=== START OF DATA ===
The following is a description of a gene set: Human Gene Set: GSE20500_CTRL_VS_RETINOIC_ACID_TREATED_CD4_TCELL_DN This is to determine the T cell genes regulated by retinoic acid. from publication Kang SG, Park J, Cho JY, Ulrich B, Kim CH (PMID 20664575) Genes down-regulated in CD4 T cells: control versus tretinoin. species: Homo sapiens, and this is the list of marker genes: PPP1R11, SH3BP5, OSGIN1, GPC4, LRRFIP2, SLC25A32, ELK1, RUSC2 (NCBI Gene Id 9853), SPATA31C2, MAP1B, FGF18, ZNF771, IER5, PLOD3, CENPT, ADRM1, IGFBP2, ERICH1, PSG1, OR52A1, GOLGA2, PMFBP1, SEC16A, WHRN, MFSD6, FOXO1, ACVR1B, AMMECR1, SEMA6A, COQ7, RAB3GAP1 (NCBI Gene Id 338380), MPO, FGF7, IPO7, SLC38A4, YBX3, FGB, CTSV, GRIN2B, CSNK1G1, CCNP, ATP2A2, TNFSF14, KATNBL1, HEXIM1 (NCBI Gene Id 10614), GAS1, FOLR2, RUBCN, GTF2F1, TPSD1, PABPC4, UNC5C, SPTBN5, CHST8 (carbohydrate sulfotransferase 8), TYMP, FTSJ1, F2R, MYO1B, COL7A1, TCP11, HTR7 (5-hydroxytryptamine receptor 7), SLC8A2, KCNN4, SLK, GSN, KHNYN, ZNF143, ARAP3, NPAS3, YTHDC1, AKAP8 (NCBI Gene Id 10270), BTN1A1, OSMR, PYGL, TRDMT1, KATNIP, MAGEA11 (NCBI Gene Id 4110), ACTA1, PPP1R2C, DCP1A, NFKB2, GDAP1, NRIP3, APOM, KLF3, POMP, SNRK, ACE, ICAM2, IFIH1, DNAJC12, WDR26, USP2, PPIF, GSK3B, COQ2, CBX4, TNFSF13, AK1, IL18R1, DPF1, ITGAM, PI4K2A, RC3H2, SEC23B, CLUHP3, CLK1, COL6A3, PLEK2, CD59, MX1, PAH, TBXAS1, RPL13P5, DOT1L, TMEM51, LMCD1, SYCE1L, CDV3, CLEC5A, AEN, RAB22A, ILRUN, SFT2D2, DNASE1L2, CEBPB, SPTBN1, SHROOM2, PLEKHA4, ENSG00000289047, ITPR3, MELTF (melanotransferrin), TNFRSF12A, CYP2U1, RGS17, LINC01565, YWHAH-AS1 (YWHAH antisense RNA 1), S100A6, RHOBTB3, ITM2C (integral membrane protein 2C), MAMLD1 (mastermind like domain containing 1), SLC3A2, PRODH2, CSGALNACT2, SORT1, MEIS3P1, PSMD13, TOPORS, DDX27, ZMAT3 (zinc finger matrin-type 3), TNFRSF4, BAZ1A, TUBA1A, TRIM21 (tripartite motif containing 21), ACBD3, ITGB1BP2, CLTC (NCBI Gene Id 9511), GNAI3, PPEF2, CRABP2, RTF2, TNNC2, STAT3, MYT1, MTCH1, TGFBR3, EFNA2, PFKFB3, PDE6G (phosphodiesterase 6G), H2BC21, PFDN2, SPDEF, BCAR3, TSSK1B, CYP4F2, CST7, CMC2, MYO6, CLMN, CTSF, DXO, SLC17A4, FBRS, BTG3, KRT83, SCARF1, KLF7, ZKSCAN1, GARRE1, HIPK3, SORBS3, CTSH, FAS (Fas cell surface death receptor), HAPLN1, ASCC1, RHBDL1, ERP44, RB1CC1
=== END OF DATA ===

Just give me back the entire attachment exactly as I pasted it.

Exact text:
The following is a description of a gene set: Human Gene Set: GSE20500_CTRL_VS_RETINOIC_ACID_TREATED_CD4_TCELL_DN This is to determine the T cell genes regulated by retinoic acid. from publication Kang SG, Park J, Cho JY, Ulrich B, Kim CH (PMID 20664575) Genes down-regulated in CD4 T cells: control versus tretinoin. species: Homo sapiens, and this is the list of marker genes: PPP1R11, SH3BP5, OSGIN1, GPC4, LRRFIP2, SLC25A32, ELK1, RUSC2 (NCBI Gene Id 9853), SPATA31C2, MAP1B, FGF18, ZNF771, IER5, PLOD3, CENPT, ADRM1, IGFBP2, ERICH1, PSG1, OR52A1, GOLGA2, PMFBP1, SEC16A, WHRN, MFSD6, FOXO1, ACVR1B, AMMECR1, SEMA6A, COQ7, RAB3GAP1 (NCBI Gene Id 338380), MPO, FGF7, IPO7, SLC38A4, YBX3, FGB, CTSV, GRIN2B, CSNK1G1, CCNP, ATP2A2, TNFSF14, KATNBL1, HEXIM1 (NCBI Gene Id 10614), GAS1, FOLR2, RUBCN, GTF2F1, TPSD1, PABPC4, UNC5C, SPTBN5, CHST8 (carbohydrate sulfotransferase 8), TYMP, FTSJ1, F2R, MYO1B, COL7A1, TCP11, HTR7 (5-hydroxytryptamine receptor 7), SLC8A2, KCNN4, SLK, GSN, KHNYN, ZNF143, ARAP3, NPAS3, YTHDC1, AKAP8 (NCBI Gene Id 10270), BTN1A1, OSMR, PYGL, TRDMT1, KATNIP, MAGEA11 (NCBI Gene Id 4110), ACTA1, PPP1R2C, DCP1A, NFKB2, GDAP1, NRIP3, APOM, KLF3, POMP, SNRK, ACE, ICAM2, IFIH1, DNAJC12, WDR26, USP2, PPIF, GSK3B, COQ2, CBX4, TNFSF13, AK1, IL18R1, DPF1, ITGAM, PI4K2A, RC3H2, SEC23B, CLUHP3, CLK1, COL6A3, PLEK2, CD59, MX1, PAH, TBXAS1, RPL13P5, DOT1L, TMEM51, LMCD1, SYCE1L, CDV3, CLEC5A, AEN, RAB22A, ILRUN, SFT2D2, DNASE1L2, CEBPB, SPTBN1, SHROOM2, PLEKHA4, ENSG00000289047, ITPR3, MELTF (melanotransferrin), TNFRSF12A, CYP2U1, RGS17, LINC01565, YWHAH-AS1 (YWHAH antisense RNA 1), S100A6, RHOBTB3, ITM2C (integral membrane protein 2C), MAMLD1 (mastermind like domain containing 1), SLC3A2, PRODH2, CSGALNACT2, SORT1, MEIS3P1, PSMD13, TOPORS, DDX27, ZMAT3 (zinc finger matrin-type 3), TNFRSF4, BAZ1A, TUBA1A, TRIM21 (tripartite motif containing 21), ACBD3, ITGB1BP2, CLTC (NCBI Gene Id 9511), GNAI3, PPEF2, CRABP2, RTF2, TNNC2, STAT3, MYT1, MTCH1, TGFBR3, EFNA2, PFKFB3, PDE6G (phosphodiesterase 6G), H2BC21, PFDN2, SPDEF, BCAR3, TSSK1B, CYP4F2, CST7, CMC2, MYO6, CLMN, CTSF, DXO, SLC17A4, FBRS, BTG3, KRT83, SCARF1, KLF7, ZKSCAN1, GARRE1, HIPK3, SORBS3, CTSH, FAS (Fas cell surface death receptor), HAPLN1, ASCC1, RHBDL1, ERP44, RB1CC1